What is a man? —immortal thing blooming legs in his rood cutout wood,
her sweet cawtree limb combing the cool cucumber strands of breeze
hoping for a thing from her hair, her dirty Earthy hair
made for male crow, made for pecking in between
lines—
          Another one is coming!

A cross in feather form, wind floats tween hair in wind, serendipitous gift!
Brush for more crow. For a robin, a raven (scalping her
clippings) like hawks. Impale god!
cannoned civil rifles of throne, blood
ink stained landrapes

Masterhood basking upon her pickled branch —sawed caws her quiet beat
Gnawed estrange. Crafted from death. The mate pitching for keep,
for sake of him, she’s been pecked to death till no tress,
caw hope to gracefully undress, for her cherry heir
shelves—
               Another old Enlightenment!

Her girdle of bones in leaves, breezy sounds the dewy windchime sobs, trite!
Nest frills ribbon into wind; whipping wind. Sleep young
crow restless, handless in eve!
Breathe harvest, death. death. hallow veined
carbon bootprint pain.

To the next bird sifting for her breath of Earth,
Through the hair between feather,
To the following foul with his thieving and
screaming tumbleweed of grief—
             One hundred crows are not worth a single leaf.

 

 

On “On Anons” : A Feminist Poem About Canonized Masochism

Male writers have basked in the poetic spotlight from the start, with topics and metaphors referencing the feminine—metaphors for reproductive fruits; archaic words like beauteous, dainty, and sweet. Today the feminine has become more metaphoric, often conveyed in the form of nature. While there’s generally a balance between all within poetry, the fact that women have always been exploited for poetry, remains factual, reflecting the masochistic and hypocritical nature of the whole enlightened poetry concept.

Even though women were and have been published, it was often under the pen-name of a man or was submitted anonymously. During certain times and in certain places, women could be confined or even executed for reading and/or writing. “On Anons” was partially inspired by “The Dream of the Rood”. Centered on Christ, the poem compares Jesus to a wondered tree. Today, a “Rood” is defined as, “a crucifix, especially one positioned above the rood screen of a church or on a beam over the entrance to the chancel”.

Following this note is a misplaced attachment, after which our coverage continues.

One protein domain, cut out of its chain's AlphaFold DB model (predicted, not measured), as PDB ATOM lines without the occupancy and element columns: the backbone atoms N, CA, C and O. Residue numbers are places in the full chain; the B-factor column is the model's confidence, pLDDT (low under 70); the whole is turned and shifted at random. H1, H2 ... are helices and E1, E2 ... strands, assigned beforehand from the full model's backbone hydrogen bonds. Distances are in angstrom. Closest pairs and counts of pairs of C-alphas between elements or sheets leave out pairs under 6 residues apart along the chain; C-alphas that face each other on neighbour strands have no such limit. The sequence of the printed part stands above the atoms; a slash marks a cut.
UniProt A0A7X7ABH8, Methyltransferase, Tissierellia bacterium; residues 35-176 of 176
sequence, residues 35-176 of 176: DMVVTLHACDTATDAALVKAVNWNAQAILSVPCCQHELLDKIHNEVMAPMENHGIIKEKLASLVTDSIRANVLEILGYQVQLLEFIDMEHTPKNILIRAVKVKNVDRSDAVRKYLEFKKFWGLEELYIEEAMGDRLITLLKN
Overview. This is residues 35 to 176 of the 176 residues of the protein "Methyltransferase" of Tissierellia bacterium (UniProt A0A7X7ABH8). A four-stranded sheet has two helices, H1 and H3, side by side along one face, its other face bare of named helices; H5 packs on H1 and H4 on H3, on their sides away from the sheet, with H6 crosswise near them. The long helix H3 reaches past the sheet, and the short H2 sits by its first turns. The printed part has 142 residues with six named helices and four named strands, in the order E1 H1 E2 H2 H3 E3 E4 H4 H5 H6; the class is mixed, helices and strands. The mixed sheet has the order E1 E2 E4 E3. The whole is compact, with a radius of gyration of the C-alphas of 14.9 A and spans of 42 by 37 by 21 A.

A great majority of poetry focuses on mankind, or a man’s enlightenment (as the cannons reflect). Because of feminist debate/methodology, protest, and its combined sensationalism, there now exists resources (like VIDA) that force current publishers to print a variety of voices from women young and old. Also inspired by the contemporary Max Porter’s “Grief Is a Thing with Feathers”, “On Anons” attempts to dismantle this canonized ideology, concluding with a resorted line written by Confucius, “One hundred women are not worth a single testicle.” Diving deeper, a “leaf” can be a piece of paper.

 

Photo Credit: Chill Mimi Flickr via Compfight cc

Alexandra Meehan

Alexandra Meehan is a poetry editor and writer who enjoys gardening, reading, and painting. In her spare time she germinates flytraps, watches international horror films, and studies unusual forms of mathematics. Alexandra resides in Tampa, Florida with her husband and rescue cats; a graduate of the University of South Florida. She is most influenced by paradoxical poetry, linguistics, feminist theory, and psychoanalytic theory. Alexandra is pursuing a doctorate degree and hopes to teach creative writing and classic literature. She also hopes to make a difference by providing another voice for the Actually Autistic community, also known as #ActuallyAutistic on the web. Alexandra's work can be found in The Gainesville Sun (currently owned by The New York Times), Eber & Wein, The Florida Book of Poetry, Bloomsberg, and more.

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